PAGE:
2. The Lady Eve. What Rules of the Game did for French comedy, the films of Preston Sturges did for American comedies of the 1930s and 40s. Though he is an explicitly non-political director Sturges's comedies constantly explode the key assumptions of American ideology. To explore their internal contradictions, they use absurd resolutions to undercut both their standard form and premises. He thus stands in direct contrast with Hollywood comedy directors, especially Frank Capra, whose work always ended up uncritically reaffirming the nostrums of American ideology. Though Sturges's other films, such as The Great McGinty, The Palm Beach Story, and Christmas in July say more about problems like the American Dream, virtue in American politics, and the connection between love and money, The Lady Eve is his most fully realized film. Concentrating on sexual relations, its resolution shows that the dominant American understanding of romantic love requires a suspension of self-consciousness, obscuring the reality that neither of the partners truly deserves the other's love and trust. It should also be mentioned that Sturges is probably the funniest man who ever made movies in America.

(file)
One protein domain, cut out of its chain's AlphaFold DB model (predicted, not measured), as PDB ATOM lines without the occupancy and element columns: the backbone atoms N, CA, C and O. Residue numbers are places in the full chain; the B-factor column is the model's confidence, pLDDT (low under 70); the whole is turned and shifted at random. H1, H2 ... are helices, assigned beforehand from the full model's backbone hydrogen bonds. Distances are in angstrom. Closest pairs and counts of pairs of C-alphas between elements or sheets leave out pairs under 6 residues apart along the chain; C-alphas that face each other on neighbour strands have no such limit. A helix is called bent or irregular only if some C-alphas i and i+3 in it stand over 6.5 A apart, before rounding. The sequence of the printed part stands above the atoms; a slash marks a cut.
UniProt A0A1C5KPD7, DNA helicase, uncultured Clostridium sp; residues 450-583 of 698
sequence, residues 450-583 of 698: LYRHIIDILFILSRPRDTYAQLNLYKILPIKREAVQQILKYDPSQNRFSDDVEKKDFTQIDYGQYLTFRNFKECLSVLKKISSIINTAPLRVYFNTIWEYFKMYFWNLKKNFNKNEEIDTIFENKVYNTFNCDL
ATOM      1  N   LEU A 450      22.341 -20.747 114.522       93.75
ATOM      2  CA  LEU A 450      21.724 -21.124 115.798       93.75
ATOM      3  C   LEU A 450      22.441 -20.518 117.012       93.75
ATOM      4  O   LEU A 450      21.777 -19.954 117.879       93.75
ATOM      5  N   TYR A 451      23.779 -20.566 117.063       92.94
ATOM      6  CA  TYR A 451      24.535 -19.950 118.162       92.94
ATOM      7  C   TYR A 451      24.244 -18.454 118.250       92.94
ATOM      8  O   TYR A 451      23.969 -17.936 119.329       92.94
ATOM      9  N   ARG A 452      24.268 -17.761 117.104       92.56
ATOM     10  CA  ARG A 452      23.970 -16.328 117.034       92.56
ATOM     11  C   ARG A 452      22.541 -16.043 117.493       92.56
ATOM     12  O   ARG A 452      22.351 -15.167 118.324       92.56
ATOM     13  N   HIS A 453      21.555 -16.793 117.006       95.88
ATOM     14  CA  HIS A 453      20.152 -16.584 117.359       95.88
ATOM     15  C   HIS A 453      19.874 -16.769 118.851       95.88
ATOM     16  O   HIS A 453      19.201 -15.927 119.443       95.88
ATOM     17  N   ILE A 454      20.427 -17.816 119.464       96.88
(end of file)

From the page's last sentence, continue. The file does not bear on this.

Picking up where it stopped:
3. Gilda. Done in 1946 by King Vidor, Gilda is the best of the film noir style that emphasized the dark side of the American character in the climate of national disillusionment following World War II. The film features Glenn Ford, Rita Hayworth, and an actor whose name I always forget, who plays a Rio casino owner-cum-international tungsten cartel boss. It revolves around two sinister triangles: one, a quasi-homosexual link between the tungsten boss, the boss's sword-cane, and Glenn Ford (the other, between Rita Hayworth, the Tungsten boss (who marries her), and Ford (who has had a bitter affair with her and becomes the boss's lieutenant). The clash of the two triangles nearly destroys all three of them, and makes possible the emergence of the movie's real theme, the relation between sexuality and power. Gilda is extremely similar in its tone and its themes to another favorite of mine, Orson Welles's The Lady from Shanghai.